Let Your Policies Be Your Guide
Hey there, friends in the nonprofit sector! Today we’re going to talk a bit about your nonprofit board’s role in policy making, and I’ve got a few tips to offer about policies that every nonprofit organization should have. But first, a quick story from the field:
A good friend of mine is the executive director of a regional nonprofit organization that works on issues of housing and housing affordability. One of her board members, a real estate agent, is constantly pitching fellow board members about purchasing investment properties or refinancing their homes with him. At her wits end, my friend asked for my advice on how to deal with this board member and encourage him to stop pestering his colleagues for business. I encouraged her to find her Conflict of Interest policy and slam it on the table with authority at her next board meeting.
OK, I skipped the table slamming part, but the rest is true.
This story illustrates two things in my mind: first, the significance of policies to the overall governance of a nonprofit organization; and second, the importance of board members understanding (and enforcing!) the policies that are in place.
Who Needs Policies, Anyway?
I can’t tell you how many nonprofit leaders I’ve met who have told me some version of the following:
“I have spent so much time creating and growing my programs that I never stopped to think about policies and procedures.”
If you share this sentiment, friends, just know that you are not alone. The fact is, nobody sets out to start or grow a nonprofit organization because they’re excited about governance policies. People who get involved in our sector tend to be doers, problem solvers, program implementors….so it’s no surprise when policies get forgotten in the midst of the more exciting (and often more challenging) work of growing programs and services.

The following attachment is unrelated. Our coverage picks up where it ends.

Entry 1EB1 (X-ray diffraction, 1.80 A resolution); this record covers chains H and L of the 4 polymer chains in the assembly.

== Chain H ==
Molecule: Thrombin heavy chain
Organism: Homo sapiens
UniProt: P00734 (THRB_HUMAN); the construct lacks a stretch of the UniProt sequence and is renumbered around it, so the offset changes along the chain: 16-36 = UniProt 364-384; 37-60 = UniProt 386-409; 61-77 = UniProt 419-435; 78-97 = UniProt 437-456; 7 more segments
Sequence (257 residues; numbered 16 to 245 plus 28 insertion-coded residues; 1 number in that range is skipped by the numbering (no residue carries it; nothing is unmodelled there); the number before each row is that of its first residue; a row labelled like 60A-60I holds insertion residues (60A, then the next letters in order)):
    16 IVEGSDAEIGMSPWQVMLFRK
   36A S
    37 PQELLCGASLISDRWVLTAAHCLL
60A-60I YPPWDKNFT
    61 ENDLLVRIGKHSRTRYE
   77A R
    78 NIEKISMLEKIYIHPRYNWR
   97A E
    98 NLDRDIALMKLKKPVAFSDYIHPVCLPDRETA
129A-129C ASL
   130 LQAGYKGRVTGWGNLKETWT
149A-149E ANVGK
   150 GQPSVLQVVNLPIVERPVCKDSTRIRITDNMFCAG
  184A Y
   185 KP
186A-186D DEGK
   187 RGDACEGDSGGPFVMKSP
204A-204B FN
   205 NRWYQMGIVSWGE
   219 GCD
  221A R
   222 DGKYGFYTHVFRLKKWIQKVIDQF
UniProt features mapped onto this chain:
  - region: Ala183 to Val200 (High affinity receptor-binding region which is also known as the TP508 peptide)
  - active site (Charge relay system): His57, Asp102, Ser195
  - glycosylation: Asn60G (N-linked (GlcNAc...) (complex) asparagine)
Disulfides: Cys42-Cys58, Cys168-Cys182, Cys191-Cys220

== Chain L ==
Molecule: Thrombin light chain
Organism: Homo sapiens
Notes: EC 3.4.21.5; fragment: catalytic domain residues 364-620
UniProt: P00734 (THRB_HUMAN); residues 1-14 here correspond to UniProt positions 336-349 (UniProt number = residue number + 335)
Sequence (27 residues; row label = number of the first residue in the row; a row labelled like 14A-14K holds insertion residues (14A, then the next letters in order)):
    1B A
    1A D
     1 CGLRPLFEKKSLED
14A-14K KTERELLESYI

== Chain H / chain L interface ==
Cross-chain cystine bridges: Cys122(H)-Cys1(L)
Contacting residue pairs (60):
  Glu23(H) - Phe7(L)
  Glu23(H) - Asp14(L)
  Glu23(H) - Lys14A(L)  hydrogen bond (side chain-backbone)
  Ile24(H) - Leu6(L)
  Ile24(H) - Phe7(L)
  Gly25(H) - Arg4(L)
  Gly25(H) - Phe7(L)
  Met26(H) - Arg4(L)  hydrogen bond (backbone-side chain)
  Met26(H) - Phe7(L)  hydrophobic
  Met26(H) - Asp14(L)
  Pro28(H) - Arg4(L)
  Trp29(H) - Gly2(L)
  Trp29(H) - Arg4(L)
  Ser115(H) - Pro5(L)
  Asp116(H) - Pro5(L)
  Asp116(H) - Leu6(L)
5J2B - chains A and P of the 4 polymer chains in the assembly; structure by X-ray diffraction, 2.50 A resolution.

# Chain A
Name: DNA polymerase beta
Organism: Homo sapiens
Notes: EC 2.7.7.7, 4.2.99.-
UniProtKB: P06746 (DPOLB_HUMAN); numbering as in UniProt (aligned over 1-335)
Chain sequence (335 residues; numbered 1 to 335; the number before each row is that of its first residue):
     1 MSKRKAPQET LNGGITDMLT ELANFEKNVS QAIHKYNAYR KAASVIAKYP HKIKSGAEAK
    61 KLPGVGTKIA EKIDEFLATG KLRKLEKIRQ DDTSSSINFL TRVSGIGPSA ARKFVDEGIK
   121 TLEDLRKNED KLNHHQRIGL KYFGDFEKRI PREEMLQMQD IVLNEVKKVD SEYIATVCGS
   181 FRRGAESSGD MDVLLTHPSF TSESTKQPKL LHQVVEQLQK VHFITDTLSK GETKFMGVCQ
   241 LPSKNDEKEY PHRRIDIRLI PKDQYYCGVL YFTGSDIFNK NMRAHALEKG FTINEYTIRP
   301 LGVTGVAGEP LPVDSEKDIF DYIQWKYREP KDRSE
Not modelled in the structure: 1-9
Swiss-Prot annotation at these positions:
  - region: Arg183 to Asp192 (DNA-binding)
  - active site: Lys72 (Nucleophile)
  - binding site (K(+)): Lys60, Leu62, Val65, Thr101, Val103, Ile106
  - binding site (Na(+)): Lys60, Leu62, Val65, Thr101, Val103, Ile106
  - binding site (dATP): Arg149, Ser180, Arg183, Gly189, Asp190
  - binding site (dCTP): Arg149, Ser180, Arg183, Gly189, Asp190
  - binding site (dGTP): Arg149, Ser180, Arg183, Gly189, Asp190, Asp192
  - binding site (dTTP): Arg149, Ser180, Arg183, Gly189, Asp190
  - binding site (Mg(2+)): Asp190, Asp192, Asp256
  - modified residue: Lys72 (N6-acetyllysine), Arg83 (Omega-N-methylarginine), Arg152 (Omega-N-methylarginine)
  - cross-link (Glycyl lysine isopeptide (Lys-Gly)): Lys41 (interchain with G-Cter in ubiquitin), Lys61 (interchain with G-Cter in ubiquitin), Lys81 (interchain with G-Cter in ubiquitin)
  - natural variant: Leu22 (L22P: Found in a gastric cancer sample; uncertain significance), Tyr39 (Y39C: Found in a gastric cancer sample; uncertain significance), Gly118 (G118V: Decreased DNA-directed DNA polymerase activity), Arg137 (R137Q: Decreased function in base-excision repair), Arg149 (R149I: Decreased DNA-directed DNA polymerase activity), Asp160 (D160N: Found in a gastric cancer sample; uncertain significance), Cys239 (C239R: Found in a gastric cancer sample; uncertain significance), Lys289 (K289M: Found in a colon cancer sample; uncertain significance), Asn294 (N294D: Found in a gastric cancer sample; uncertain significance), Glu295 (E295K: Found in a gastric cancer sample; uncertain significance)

Whether we think they’re fun or not, governance policies are so important to the long-term sustainability of a nonprofit organization. Not only do they help lay the foundation for how the business will be governed and managed on a daily basis, but they also often serve as a pathway to help navigate tricky situations when they arise. Going back to the story I shared at the beginning of this post, if my friend didn’t have an existing Conflict of Interest policy at her fingertips, who knows how much longer her board member’s inappropriate behavior would have been tolerated. With the policy in hand, she was able to successfully initiate a conversation with her executive committee and the violating board member later resigned. I know…we don’t like losing board members, but some board members simply must go. And in these types of tricky, political situations, written policies keep everyone focused on what’s best for the organization.
Nonprofit Governance: The Board’s Policy Role
One of the most important roles for a nonprofit board is to oversee compliance and policy issues for their organizations. This includes ensuring that the organization’s governing documents are in order, that federal and state required filings are handled, that the mission and vision statements are clear, and that the appropriate policies are in place to help the Director guide the organization on a daily basis.
It’s easier to keep board members focused on policy during an organization’s start-up phase when everything is being built. But, for those well-established nonprofits where policies have been in place for many years, it’s not uncommon for boards to get complacent about this duty…especially when there are more fun and interesting things to pay attention to, like the organization’s programs.
Please don’t let your boards get too distracted by the fun stuff, friends. While it’s great for your board members to be curious and excited about the programmatic work, their actual job is governance, not programs. And the key to good governance is good policy. This policy duty, along with strategic planning and fiscal oversight, make up three governance must-haves for your board.
Policies…But Which Policies?